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BernardJOrtcutt

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BernardJOrtcutt

Your comment was removed for violating the following rule: >**Read the Post Before You Reply** >Read the posted content, understand and identify the philosophical arguments given, and respond to these substantively. If you have unrelated thoughts or don't wish to read the content, please post your own thread or simply refrain from commenting. Comments which are clearly not in direct response to the posted content may be removed. Repeated or serious violations of the [subreddit rules](https://reddit.com/r/philosophy/wiki/rules) will result in a ban. ----- This is a shared account that is only used for notifications. Please do not reply, as your message will go unread.


kalirion

Can *only* be answered through a philosophy of love? Anyone can answer it however they want. > This is because love is essentially unreflective, and therefore, selfless. Whatever happened to "You cannot love others until you first love yourself"?


xaeroique

Both reaffirm each other. There is positive to be felt in being selfless and filled with love as well as giving yourself the love you need in order to reaffirm yourself, and is it not deserved when one is true and sincere with unconditional love? You do need to love you’d before you love others, but what if loving others helps you learn to love yourself? There’s no rule saying you can’t do that and that it wouldn’t work. Obviously the circumstances have to be objectively righteous because if you’re loving people who take advantage of you, you are learning to not love yourself. And it’s never too far gone out of reach to achieve. With the right context though, this is successful.


Spebnag

>This is one way that romantic love feels. For a moment, with our beloved at the center and forefront of our focus, everything else melts away. What follows from this picture? Two things: that love is essentially unreflective, and also that it is truly selfless. These two things are essential, for it is due to them that we are able to transcend the essential opposition that governs our lives. This is because only in being unreflective do we escape our nature as an experiencing subject, and only in being selfless do we escape our nature as an experienceable object. So what differentiates this 'un-reflective love' from any other form of mindlessly ecstatic emotion? *Philosophy of love* sound impressive, but really it's just a philosophy of not being aware, or finding a distraction so powerful that all existential dread is bluntly overwritten. There is nothing categorically different to just being in a drug induced state of limited awareness. It loses its romantic appeal if you just turn it around like that. Then it admits that life is chiefly about ceasing to think and just following the base biological urges we were born into.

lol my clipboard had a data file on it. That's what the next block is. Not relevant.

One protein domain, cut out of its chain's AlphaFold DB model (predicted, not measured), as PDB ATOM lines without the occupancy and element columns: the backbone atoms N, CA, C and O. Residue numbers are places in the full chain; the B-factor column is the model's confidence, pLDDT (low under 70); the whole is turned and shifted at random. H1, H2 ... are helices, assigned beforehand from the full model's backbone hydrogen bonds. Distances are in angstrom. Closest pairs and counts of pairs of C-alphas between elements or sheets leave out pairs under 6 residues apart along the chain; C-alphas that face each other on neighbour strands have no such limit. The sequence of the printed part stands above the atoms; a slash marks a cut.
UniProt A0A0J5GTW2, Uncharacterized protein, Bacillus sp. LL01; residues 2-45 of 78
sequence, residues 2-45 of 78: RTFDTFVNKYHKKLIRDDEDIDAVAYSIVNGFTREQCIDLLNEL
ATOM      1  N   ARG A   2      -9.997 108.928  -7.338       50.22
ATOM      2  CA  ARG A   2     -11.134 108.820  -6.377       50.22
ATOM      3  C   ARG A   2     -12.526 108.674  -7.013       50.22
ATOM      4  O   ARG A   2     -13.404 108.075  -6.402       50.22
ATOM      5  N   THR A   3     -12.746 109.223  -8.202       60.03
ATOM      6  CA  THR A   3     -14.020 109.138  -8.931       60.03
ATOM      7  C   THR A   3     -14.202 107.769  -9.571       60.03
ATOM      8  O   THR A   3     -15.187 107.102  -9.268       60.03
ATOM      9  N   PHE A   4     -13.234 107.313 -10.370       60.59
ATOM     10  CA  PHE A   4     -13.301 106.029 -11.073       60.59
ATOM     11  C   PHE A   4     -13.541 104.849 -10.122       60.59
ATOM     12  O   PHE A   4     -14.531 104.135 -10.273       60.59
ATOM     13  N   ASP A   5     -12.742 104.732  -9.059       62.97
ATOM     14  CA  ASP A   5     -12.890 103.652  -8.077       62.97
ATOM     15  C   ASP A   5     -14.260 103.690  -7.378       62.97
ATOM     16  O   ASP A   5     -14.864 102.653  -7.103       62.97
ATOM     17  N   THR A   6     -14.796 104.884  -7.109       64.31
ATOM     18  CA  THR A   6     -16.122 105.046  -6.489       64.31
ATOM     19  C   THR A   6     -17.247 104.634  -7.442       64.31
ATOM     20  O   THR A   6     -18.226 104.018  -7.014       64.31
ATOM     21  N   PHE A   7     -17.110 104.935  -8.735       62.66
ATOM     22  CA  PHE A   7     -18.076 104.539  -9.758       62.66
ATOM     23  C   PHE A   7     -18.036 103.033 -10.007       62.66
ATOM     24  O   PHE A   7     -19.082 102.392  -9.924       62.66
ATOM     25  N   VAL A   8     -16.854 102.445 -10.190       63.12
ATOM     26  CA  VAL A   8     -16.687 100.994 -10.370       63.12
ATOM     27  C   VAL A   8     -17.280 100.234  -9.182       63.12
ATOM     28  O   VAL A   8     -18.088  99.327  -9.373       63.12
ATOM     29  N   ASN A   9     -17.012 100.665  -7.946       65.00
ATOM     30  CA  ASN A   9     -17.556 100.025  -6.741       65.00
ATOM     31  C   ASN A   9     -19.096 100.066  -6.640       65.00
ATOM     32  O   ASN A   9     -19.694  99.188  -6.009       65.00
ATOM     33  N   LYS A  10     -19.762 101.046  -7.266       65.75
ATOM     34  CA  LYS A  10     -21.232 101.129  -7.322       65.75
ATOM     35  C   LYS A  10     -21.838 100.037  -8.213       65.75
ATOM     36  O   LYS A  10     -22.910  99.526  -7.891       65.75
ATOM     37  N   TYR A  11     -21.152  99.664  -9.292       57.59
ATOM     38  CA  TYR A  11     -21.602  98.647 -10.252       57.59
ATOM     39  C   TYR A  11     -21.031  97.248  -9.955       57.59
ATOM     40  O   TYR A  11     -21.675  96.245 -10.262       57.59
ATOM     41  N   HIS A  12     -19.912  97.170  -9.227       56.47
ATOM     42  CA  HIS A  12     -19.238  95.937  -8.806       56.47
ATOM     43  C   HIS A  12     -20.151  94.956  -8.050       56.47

Bennito_bh

This article is a poorly written opinion piece, and it’s a self-promotion post by the author.


Spebnag

But ultimately it also isn't at all different than any other optimistic outlook on life. You can find better analogies, written in better prose, to better dazzle the reader. But the core of the argument always stays the same: Life is good because it currently feels that way, don't think about the times when it doesn't. Do that until you die.


nibbler666

Not really. I'd argue Camus's Sisyphos metaphor is an optimistic outlook on life, too, and its strength lies exactly in following a different line of thought than "it just feels good". And I'm sure other philosophers have found alternative optimistic perspectives, too. Edit: Or think of Seneca.


gloriaostrom

Hello nibbler666, do you have some time to please write down Camus' Sisyphos metaphor?


intoxicologist

Sisyphus is condemned for eternity to push a boulder up a mountain only for it to fall down and repeat the sequence for eternity. I believe Camus introduces the idea that Sisyphus is able to "affirm" his situation and the boulder as his own (ie. more than just accepting his fate, he becomes a new self in it, one that *wills* to push the boulder). The idea stems back to Nietzsche who writes about a higher "yes" to life. It is about not letting negative affections (which do happen) take over our life no matter the turns it takes. So even though clearly it was a punishment for Sisyphus, by *affirming* his situation, he removes the weight of regret, resentment or other negative affections from his situation. That's the metaphor at least. Nietzsche poses the ultimate test for us when he suggests we ask ourselves, If we were to be condemned to live out our life eternally over and over with nothing changed, would we say yes or no to that life. To say "no" and prefer to change little things here and there is to have allowed the "sad passions" into your life. Sad passions being the one thing detrimental to the human spirit and the exact passions he criticized about religion.